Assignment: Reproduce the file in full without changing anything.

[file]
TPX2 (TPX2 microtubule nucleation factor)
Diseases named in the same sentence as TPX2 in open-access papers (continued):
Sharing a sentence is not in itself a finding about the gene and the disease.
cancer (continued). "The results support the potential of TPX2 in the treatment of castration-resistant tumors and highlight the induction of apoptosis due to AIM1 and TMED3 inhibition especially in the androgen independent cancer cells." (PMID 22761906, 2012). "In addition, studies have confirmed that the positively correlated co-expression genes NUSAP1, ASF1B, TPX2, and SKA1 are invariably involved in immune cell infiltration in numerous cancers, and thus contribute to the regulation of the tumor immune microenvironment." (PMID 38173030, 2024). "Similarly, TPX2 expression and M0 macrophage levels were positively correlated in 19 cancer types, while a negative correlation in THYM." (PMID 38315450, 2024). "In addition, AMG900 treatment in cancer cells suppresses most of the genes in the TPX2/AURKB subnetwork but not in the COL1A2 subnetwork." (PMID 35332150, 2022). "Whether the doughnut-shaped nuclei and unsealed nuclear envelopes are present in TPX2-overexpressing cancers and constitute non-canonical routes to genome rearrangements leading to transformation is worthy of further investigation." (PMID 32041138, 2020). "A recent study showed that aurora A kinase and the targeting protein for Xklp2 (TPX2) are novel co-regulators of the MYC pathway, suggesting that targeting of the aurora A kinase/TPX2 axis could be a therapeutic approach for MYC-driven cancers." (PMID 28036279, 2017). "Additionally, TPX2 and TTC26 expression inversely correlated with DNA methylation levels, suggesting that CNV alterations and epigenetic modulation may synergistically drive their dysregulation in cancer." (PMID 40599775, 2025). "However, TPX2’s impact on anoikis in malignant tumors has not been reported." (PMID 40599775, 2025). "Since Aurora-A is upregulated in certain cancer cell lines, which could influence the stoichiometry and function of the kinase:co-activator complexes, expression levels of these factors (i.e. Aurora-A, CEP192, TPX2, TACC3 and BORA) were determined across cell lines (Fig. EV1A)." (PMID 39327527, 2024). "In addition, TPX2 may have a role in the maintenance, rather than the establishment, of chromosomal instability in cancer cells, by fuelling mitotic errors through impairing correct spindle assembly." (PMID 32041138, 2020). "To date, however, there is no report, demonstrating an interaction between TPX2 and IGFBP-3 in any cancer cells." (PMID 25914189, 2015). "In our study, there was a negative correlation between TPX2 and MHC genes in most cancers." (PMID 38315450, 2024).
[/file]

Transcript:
TPX2 (TPX2 microtubule nucleation factor)
Diseases named in the same sentence as TPX2 in open-access papers (continued):
Sharing a sentence is not in itself a finding about the gene and the disease.
cancer (continued). "The results support the potential of TPX2 in the treatment of castration-resistant tumors and highlight the induction of apoptosis due to AIM1 and TMED3 inhibition especially in the androgen independent cancer cells." (PMID 22761906, 2012). "In addition, studies have confirmed that the positively correlated co-expression genes NUSAP1, ASF1B, TPX2, and SKA1 are invariably involved in immune cell infiltration in numerous cancers, and thus contribute to the regulation of the tumor immune microenvironment." (PMID 38173030, 2024). "Similarly, TPX2 expression and M0 macrophage levels were positively correlated in 19 cancer types, while a negative correlation in THYM." (PMID 38315450, 2024). "In addition, AMG900 treatment in cancer cells suppresses most of the genes in the TPX2/AURKB subnetwork but not in the COL1A2 subnetwork." (PMID 35332150, 2022). "Whether the doughnut-shaped nuclei and unsealed nuclear envelopes are present in TPX2-overexpressing cancers and constitute non-canonical routes to genome rearrangements leading to transformation is worthy of further investigation." (PMID 32041138, 2020). "A recent study showed that aurora A kinase and the targeting protein for Xklp2 (TPX2) are novel co-regulators of the MYC pathway, suggesting that targeting of the aurora A kinase/TPX2 axis could be a therapeutic approach for MYC-driven cancers." (PMID 28036279, 2017). "Additionally, TPX2 and TTC26 expression inversely correlated with DNA methylation levels, suggesting that CNV alterations and epigenetic modulation may synergistically drive their dysregulation in cancer." (PMID 40599775, 2025). "However, TPX2’s impact on anoikis in malignant tumors has not been reported." (PMID 40599775, 2025). "Since Aurora-A is upregulated in certain cancer cell lines, which could influence the stoichiometry and function of the kinase:co-activator complexes, expression levels of these factors (i.e. Aurora-A, CEP192, TPX2, TACC3 and BORA) were determined across cell lines (Fig. EV1A)." (PMID 39327527, 2024). "In addition, TPX2 may have a role in the maintenance, rather than the establishment, of chromosomal instability in cancer cells, by fuelling mitotic errors through impairing correct spindle assembly." (PMID 32041138, 2020). "To date, however, there is no report, demonstrating an interaction between TPX2 and IGFBP-3 in any cancer cells." (PMID 25914189, 2015). "In our study, there was a negative correlation between TPX2 and MHC genes in most cancers." (PMID 38315450, 2024).